Estimating Trends in US Income Inequality Using the Current Population Survey: The Importance of Controlling for Censoring

41 Pages Posted: 14 Sep 2008

See all articles by Richard V. Burkhauser

Richard V. Burkhauser

Cornell University - Department of Policy Analysis & Management (PAM); University of Melbourne, Melbourne Institute

Shuaizhang Feng

Shanghai University of Finance and Economics - Department of Economics; Princeton University; IZA Institute of Labor Economics

Stephen P. Jenkins

London School of Economics & Political Science (LSE) - Department of Social Policy and Administration; Institute for the Study of Labor (IZA); University of Essex - Institute for Social and Economic Research (ISER)

Jeff Larrimore

Board of Governors of the Federal Reserve System

Multiple version iconThere are 2 versions of this paper

Date Written: September 2008

Abstract

Using internal and public use March Current Population Survey data, we analyze trends in US income inequality (1975-2004). Using a multiple imputation approach where values for censored observations are imputed using draws from a Generalized Beta distribution of the Second Kind, we find that the upward trend in income inequality significantly slowed after 1993. Our results closely match the income share trends reported by Piketty and Saez (2003) except for within the top 1 percent of the distribution. Thus, we argue that if inequality has increased substantially since 1993, such increases are confined to this very high income group.

Keywords: US income inequality, time trend, CPS, censoring, topcoding, inequality

JEL Classification: D31, C81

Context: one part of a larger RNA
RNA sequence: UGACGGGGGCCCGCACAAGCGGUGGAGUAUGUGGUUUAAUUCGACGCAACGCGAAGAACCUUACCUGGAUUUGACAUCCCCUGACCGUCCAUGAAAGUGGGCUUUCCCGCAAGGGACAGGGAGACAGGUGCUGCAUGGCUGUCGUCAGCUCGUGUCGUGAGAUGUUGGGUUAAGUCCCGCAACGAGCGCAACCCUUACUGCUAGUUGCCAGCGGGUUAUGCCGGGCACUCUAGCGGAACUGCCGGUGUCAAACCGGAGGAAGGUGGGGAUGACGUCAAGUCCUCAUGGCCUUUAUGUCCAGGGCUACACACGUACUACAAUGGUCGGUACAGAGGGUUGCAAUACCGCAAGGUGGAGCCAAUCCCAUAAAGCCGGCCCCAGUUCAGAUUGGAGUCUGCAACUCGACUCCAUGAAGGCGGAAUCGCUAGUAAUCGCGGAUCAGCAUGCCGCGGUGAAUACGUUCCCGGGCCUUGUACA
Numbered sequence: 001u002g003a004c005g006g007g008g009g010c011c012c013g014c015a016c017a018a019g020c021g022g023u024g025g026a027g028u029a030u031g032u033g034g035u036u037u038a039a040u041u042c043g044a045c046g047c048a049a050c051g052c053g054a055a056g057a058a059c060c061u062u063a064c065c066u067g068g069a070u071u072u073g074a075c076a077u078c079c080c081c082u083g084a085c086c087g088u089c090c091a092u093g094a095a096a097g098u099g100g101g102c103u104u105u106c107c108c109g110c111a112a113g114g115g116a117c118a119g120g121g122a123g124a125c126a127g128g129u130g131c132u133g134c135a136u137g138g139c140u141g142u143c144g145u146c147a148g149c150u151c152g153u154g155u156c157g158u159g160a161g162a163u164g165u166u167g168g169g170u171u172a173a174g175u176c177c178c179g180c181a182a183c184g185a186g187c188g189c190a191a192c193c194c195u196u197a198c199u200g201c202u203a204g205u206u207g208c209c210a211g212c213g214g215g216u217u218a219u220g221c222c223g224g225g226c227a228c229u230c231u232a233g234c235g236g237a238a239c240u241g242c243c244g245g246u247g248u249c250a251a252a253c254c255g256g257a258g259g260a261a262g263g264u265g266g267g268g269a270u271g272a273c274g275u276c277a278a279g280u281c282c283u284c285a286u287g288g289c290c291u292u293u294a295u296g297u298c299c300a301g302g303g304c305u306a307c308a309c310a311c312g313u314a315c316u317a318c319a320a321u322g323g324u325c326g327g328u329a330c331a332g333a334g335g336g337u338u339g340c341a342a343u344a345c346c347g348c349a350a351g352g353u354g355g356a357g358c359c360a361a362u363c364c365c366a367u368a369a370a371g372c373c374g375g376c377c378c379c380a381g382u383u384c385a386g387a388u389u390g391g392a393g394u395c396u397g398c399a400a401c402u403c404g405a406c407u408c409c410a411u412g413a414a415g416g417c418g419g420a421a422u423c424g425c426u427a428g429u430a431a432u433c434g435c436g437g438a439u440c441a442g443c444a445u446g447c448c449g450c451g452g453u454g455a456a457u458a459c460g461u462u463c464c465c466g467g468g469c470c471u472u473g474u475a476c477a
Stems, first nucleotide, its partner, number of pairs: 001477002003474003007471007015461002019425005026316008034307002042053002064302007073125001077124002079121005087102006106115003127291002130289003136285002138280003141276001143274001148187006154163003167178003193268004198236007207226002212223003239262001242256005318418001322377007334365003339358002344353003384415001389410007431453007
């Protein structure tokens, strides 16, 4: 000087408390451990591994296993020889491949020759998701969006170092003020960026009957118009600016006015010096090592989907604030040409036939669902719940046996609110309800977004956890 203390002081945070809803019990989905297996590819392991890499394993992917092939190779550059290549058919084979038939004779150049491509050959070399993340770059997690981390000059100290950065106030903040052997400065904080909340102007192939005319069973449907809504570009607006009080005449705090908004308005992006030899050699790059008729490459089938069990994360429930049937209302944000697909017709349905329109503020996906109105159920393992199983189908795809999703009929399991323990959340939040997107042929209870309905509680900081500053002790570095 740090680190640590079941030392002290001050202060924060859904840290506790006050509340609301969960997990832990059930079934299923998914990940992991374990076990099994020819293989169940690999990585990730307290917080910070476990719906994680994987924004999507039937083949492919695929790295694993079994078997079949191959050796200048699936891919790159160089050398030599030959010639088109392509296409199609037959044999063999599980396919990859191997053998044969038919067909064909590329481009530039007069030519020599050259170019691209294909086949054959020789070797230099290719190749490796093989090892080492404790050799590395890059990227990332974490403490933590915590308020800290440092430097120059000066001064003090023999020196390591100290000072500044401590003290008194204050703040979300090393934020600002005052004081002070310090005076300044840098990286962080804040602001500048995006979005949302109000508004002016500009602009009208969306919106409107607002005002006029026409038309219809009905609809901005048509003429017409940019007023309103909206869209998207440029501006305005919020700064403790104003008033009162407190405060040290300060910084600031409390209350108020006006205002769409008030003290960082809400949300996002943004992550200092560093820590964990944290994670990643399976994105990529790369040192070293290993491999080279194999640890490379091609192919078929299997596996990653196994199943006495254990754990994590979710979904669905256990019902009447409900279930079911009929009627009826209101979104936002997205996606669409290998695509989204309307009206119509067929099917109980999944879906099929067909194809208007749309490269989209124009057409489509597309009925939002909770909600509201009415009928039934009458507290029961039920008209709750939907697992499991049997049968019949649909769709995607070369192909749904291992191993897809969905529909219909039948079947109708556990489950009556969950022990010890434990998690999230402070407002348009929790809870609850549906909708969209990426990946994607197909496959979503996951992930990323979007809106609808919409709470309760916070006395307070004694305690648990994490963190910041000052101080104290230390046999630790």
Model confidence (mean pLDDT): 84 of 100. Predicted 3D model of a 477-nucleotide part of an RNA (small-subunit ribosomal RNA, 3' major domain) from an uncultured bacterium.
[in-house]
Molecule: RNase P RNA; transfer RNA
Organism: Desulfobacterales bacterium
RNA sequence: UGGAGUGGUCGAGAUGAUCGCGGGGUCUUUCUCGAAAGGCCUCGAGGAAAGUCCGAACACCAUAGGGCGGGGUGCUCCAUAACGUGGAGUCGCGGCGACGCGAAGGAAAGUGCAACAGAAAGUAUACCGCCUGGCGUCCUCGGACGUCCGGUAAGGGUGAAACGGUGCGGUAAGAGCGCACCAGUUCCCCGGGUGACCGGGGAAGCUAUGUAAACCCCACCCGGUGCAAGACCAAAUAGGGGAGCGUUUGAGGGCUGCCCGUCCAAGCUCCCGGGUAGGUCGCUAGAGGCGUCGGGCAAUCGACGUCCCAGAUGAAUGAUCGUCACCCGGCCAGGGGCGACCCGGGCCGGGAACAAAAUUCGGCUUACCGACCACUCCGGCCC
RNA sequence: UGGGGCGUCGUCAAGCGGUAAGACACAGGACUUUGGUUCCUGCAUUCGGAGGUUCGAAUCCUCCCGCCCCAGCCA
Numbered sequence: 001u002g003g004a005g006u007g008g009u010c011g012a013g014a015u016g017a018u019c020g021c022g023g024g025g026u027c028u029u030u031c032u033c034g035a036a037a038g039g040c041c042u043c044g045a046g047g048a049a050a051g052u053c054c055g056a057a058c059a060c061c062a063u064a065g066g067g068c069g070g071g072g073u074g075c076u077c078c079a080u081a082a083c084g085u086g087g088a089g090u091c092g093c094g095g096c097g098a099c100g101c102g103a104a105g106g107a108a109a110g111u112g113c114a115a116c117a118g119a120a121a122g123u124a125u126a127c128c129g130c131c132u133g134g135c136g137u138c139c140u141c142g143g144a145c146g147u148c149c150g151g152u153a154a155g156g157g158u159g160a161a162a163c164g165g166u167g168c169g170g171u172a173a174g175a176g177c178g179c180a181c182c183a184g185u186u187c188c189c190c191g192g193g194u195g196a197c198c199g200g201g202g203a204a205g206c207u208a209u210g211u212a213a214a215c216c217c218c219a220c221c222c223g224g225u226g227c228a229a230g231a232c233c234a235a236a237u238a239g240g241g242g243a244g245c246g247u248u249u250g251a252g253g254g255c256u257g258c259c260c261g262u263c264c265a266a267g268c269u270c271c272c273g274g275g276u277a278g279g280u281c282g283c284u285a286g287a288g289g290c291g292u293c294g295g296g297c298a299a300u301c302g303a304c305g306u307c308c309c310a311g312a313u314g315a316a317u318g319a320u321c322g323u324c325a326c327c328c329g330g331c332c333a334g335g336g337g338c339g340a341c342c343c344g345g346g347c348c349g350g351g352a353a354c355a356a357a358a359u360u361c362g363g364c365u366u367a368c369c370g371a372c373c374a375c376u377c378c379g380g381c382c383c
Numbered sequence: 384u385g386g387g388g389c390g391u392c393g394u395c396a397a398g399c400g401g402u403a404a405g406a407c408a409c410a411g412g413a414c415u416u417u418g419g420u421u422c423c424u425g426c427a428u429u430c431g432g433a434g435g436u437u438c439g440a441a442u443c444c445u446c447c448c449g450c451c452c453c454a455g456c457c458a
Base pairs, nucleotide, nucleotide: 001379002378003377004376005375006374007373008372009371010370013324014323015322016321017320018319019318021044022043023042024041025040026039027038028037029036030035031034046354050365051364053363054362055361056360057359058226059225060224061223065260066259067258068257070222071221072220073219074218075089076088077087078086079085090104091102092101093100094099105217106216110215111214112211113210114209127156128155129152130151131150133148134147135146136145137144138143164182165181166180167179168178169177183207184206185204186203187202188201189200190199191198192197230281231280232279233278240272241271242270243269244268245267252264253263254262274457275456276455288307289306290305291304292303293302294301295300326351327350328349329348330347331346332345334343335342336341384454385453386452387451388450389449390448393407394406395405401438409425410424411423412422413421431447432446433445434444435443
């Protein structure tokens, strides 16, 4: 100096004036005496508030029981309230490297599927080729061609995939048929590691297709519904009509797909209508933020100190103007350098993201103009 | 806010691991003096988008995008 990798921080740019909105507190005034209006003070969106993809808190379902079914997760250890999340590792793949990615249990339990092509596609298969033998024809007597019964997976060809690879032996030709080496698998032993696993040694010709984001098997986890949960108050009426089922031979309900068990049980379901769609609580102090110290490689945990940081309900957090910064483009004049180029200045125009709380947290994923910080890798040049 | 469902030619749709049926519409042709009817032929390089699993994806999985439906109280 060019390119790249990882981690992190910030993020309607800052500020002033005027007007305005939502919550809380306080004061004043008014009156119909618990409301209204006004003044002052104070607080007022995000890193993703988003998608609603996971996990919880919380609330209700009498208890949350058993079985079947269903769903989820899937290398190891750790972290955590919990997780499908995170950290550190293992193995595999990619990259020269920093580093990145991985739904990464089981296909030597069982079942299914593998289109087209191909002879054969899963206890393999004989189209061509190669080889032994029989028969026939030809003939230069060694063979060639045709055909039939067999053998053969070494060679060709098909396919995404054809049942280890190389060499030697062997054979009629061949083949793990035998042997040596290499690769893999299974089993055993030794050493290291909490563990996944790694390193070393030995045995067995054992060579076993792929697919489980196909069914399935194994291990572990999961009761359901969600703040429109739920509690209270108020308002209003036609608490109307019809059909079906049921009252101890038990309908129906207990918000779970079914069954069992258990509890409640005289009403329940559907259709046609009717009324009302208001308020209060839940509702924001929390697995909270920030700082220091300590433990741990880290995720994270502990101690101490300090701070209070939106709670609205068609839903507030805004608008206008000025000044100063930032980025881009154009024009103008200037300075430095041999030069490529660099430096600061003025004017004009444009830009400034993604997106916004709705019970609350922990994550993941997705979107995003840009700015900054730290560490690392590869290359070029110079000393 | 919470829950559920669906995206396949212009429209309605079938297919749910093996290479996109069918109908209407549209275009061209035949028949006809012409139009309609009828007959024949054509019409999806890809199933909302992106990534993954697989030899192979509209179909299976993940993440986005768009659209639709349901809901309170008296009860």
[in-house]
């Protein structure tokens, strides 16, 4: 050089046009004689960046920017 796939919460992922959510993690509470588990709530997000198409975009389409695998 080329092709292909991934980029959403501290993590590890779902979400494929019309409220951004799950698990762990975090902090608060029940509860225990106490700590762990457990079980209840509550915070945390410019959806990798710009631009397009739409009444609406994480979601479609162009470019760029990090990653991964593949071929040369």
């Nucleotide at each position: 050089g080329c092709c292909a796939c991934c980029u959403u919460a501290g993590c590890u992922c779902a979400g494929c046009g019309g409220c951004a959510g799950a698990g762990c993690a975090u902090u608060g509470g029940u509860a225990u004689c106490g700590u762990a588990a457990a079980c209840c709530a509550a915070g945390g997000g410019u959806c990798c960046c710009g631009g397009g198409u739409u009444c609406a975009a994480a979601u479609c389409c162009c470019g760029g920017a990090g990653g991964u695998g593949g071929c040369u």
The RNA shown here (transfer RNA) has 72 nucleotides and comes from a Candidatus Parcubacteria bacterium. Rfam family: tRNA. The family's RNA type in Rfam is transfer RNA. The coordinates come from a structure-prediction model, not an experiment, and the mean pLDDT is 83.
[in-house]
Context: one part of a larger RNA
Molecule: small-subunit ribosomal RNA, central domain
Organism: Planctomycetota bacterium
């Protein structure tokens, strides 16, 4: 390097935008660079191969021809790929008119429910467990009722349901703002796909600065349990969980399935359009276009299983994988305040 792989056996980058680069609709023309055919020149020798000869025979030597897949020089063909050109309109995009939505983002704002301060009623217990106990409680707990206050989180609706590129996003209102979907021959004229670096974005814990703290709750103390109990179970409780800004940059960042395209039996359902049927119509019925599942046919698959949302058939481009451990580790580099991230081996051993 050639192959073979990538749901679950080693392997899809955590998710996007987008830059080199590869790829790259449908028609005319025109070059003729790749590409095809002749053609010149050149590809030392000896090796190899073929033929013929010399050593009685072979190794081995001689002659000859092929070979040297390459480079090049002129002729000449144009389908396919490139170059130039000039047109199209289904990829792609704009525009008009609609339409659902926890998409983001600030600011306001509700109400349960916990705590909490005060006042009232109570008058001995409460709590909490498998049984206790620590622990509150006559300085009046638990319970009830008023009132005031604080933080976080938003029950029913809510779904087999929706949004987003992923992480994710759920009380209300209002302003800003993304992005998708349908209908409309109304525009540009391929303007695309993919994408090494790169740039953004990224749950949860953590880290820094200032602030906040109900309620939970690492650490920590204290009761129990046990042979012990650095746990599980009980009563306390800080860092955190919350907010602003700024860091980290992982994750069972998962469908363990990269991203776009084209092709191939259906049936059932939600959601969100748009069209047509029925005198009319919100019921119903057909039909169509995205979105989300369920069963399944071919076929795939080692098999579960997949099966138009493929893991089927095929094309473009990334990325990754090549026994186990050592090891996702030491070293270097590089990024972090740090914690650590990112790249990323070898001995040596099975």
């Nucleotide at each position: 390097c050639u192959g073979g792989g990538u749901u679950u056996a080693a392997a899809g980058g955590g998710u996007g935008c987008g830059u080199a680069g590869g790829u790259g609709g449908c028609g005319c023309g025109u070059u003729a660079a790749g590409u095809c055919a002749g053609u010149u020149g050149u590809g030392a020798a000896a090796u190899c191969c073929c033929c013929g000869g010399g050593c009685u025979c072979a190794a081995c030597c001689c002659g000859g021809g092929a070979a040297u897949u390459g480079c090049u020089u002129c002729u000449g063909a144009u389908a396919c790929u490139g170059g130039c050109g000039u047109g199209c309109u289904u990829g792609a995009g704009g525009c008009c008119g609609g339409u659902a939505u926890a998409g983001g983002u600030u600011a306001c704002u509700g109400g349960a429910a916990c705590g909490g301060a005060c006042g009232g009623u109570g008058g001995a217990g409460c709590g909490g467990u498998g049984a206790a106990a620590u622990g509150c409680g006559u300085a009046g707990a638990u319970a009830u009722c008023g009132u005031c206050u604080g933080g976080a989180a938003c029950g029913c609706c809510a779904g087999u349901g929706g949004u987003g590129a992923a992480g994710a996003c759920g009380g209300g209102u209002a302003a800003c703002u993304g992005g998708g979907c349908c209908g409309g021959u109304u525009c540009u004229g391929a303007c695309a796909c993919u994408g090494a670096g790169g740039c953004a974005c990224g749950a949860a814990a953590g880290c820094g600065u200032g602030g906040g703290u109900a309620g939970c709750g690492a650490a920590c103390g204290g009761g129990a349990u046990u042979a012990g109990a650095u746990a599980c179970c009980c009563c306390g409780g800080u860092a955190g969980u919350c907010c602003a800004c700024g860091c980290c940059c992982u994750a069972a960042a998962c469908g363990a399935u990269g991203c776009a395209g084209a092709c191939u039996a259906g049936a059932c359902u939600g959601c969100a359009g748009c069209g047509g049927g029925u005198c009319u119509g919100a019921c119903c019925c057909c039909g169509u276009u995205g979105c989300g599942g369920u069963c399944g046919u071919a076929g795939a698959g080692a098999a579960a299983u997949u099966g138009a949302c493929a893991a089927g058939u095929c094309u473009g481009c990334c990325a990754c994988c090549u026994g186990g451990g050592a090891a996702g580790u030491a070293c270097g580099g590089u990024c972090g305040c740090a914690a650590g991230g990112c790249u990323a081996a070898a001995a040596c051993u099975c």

Suggested Citation

Burkhauser, Richard V. and Feng, Shuaizhang and Jenkins, Stephen P. and Larrimore, Jeff, Estimating Trends in US Income Inequality Using the Current Population Survey: The Importance of Controlling for Censoring (September 2008). IZA Discussion Paper No. 3690, Available at SSRN: https://ssrn.com/abstract=1267831 or http://dx.doi.org/10.1111/j.0042-7092.2007.00700.x

Richard V. Burkhauser (Contact Author)

Cornell University - Department of Policy Analysis & Management (PAM) ( email )

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University of Melbourne, Melbourne Institute ( email )

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Shuaizhang Feng

Shanghai University of Finance and Economics - Department of Economics ( email )

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China

Princeton University

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IZA Institute of Labor Economics

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Stephen P. Jenkins

London School of Economics & Political Science (LSE) - Department of Social Policy and Administration ( email )

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United Kingdom

Institute for the Study of Labor (IZA)

P.O. Box 7240
Bonn, D-53072
Germany

University of Essex - Institute for Social and Economic Research (ISER) ( email )

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Jeff Larrimore

Board of Governors of the Federal Reserve System ( email )

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Washington, DC 20551
United States

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